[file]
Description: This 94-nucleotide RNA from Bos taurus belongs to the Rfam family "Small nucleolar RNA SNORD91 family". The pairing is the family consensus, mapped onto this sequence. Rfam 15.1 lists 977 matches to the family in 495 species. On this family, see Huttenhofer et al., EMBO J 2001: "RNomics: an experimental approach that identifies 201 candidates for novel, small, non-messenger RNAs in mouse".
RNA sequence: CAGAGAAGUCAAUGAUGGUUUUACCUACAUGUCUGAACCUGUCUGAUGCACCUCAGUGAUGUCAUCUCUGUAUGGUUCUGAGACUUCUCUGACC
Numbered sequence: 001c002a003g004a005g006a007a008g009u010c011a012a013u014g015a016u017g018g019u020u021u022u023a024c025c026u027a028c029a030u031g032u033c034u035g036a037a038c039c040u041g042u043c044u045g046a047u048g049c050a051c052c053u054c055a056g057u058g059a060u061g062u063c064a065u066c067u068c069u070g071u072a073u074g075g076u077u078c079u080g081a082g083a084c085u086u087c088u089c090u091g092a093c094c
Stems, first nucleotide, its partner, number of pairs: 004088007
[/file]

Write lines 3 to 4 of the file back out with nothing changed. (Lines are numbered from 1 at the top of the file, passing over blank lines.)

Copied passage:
Numbered sequence: 001c002a003g004a005g006a007a008g009u010c011a012a013u014g015a016u017g018g019u020u021u022u023a024c025c026u027a028c029a030u031g032u033c034u035g036a037a038c039c040u041g042u043c044u045g046a047u048g049c050a051c052c053u054c055a056g057u058g059a060u061g062u063c064a065u066c067u068c069u070g071u072a073u074g075g076u077u078c079u080g081a082g083a084c085u086u087c088u089c090u091g092a093c094c
Stems, first nucleotide, its partner, number of pairs: 004088007